At the same time, we need to build direct material solidarity with the resisting workers in Ukraine and with Ukrainian refugees, regardless of their origin. Appeals like that of Yuri PetrovichSamoilov, chairman of the Independent Trade Union of Miners of KrivoyRog, are a hopeful step in this direction. That is why we resolutely support the solidarity campaign undertaken by LITCI and other organizations responding to such appeal.
For NATO, the USA and the EU the sovereignty and integrity of the Ukrainian nation are just pieces in their power games. They cannot be confronted and their hypocrisy denounced except from the trenches of the Ukrainian resistance.
We know that for NATO, the US and the EU, the lives of the Ukrainian people are just a piece in their power games. It is not beyond us that they will not hesitate to sacrifice Ukrainian national demands on the chessboard of their geopolitical interests. The negotiations conducted by Zelensky point to a deal in the making in this regard.
We know that NATO has been and is the military arm of imperialism to advance into Eastern Europe, preserve its world order and quell revolts that challenge it. There is not a single historical example where NATO has played a liberating role. The former Yugoslavia, Iraq, Syria or Afghanistan are good examples of this. The working class and the peoples of Europe are neither safer nor protected by this military alliance and even less so with the rearmament they are putting in place. Quite the contrary: NATO expansion means further militarization of Europe and greater risks of war.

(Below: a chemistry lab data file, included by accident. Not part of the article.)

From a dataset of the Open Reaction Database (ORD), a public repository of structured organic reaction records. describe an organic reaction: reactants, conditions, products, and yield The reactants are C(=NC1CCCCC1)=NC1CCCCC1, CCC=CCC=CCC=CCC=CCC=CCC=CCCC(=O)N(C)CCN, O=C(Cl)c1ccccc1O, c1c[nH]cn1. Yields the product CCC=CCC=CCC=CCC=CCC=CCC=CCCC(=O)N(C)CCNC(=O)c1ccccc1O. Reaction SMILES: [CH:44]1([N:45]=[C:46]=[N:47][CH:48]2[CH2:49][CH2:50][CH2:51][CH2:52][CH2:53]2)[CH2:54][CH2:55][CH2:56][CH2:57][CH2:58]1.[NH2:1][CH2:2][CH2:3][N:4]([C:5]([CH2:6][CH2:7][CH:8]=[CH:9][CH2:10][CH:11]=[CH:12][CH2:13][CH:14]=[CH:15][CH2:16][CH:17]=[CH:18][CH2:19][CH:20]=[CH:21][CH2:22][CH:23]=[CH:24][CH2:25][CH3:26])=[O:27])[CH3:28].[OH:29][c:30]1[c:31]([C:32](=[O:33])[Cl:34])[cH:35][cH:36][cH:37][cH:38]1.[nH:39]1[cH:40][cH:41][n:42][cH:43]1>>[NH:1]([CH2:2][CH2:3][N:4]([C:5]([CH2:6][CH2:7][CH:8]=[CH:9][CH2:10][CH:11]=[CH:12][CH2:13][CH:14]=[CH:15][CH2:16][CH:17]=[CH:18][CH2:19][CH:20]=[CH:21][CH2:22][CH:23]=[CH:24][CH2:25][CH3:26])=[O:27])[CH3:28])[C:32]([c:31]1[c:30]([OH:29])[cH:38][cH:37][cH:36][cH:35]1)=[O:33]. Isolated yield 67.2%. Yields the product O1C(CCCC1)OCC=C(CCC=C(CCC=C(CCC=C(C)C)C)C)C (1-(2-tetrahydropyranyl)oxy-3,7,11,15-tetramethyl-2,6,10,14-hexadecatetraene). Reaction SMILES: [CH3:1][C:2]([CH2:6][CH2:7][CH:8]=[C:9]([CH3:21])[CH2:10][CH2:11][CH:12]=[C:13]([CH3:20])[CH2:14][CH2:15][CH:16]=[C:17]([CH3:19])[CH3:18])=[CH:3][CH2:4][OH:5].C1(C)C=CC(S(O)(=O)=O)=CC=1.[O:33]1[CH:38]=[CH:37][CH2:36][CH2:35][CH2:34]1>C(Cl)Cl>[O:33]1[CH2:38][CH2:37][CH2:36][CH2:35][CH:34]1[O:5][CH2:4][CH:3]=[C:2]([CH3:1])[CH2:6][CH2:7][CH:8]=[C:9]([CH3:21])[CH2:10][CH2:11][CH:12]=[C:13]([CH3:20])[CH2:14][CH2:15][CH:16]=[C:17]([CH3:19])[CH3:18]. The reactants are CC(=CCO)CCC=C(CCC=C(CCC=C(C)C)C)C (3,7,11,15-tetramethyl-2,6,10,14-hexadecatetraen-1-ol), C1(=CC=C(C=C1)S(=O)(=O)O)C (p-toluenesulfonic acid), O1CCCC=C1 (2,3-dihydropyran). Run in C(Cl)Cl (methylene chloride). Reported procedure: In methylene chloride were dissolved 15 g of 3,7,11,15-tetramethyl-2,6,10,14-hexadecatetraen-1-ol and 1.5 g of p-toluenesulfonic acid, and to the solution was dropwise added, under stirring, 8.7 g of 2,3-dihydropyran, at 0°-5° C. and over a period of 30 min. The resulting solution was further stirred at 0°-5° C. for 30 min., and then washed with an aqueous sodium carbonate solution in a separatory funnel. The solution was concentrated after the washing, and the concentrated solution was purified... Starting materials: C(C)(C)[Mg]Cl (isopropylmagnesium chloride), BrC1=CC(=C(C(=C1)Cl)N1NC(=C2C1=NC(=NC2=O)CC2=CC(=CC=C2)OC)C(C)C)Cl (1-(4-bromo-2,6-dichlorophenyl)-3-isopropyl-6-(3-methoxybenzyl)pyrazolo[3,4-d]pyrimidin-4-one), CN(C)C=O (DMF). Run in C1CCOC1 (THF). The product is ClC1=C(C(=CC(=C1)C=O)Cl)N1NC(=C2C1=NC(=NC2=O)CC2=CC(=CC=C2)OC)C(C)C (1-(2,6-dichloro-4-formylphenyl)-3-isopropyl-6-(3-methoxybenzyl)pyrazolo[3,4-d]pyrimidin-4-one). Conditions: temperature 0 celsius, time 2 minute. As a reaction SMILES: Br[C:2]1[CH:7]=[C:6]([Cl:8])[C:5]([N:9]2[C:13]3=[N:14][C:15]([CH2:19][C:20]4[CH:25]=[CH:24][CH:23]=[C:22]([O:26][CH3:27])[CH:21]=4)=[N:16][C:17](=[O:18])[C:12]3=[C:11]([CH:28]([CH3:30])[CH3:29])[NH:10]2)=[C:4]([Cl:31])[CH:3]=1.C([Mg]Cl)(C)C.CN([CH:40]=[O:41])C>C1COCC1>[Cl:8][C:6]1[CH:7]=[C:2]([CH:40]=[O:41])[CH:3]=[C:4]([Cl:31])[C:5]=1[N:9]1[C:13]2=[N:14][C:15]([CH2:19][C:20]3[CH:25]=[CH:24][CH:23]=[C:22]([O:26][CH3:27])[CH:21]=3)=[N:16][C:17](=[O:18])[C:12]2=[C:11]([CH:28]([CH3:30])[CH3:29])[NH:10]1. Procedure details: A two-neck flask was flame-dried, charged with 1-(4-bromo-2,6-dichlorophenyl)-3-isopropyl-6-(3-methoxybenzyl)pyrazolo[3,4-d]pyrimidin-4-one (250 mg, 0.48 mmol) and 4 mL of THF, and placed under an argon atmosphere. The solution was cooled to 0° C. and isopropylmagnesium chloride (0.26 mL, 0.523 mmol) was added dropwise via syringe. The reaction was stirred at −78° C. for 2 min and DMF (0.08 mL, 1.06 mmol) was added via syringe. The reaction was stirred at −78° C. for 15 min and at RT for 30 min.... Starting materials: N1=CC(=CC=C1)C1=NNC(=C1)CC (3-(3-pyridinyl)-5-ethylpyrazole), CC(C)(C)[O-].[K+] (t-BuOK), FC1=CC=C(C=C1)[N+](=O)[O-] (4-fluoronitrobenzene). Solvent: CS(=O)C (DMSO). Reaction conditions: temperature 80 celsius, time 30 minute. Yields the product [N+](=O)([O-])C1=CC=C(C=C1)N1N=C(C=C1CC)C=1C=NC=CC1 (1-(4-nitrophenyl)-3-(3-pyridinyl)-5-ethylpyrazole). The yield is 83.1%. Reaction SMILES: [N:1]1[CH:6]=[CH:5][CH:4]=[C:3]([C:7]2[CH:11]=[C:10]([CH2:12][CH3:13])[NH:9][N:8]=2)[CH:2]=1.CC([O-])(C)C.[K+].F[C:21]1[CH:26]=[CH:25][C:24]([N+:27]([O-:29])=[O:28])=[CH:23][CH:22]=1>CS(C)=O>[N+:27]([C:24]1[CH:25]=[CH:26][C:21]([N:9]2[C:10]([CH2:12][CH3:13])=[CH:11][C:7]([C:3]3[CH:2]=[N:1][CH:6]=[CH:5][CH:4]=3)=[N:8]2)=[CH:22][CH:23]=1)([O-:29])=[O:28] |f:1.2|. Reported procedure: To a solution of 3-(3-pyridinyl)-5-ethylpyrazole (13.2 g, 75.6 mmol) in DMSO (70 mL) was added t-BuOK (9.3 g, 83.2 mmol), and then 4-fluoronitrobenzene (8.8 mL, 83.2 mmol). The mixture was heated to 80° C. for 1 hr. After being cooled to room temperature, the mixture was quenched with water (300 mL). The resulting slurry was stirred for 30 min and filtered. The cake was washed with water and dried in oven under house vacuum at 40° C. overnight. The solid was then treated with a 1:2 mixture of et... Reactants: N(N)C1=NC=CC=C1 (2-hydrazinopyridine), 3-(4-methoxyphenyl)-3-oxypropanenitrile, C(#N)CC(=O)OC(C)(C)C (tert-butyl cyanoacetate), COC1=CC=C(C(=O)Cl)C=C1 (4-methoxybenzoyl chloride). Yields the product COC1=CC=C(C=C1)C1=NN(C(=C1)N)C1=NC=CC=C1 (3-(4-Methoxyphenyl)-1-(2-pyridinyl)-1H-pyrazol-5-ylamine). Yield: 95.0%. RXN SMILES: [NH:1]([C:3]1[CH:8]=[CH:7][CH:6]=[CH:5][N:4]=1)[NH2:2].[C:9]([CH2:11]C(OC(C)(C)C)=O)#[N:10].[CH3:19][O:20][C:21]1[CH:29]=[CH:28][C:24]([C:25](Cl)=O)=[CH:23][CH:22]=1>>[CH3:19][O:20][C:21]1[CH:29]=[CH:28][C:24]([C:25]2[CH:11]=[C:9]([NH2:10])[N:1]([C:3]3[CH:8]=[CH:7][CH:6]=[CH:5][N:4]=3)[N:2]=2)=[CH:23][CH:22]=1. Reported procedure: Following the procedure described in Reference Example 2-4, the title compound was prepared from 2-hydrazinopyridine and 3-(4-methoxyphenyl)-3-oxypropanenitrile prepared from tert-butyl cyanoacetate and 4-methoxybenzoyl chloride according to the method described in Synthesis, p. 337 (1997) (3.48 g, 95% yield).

We do not want NATO troops on Ukrainian soil or anywhere else, we reject the arms race unleashed by the imperialist governments and we demand the dissolution of NATO, the closure of its bases, the dismantling of the nuclear arsenal and the rest of the weapons of mass destruction.
We have no doubt that NATO and the EU on the one hand, and Russia on the other, want to colonize Ukraine. But the times cannot be confused. What we have now is not an invasion by NATO but by Putin’s Russia, in the face of which we have to support the Ukrainian people. It is only by taking sides with the Ukrainian resistance that we will be able to unmask the lies and hypocrisy of NATO and its governments. There is no other way.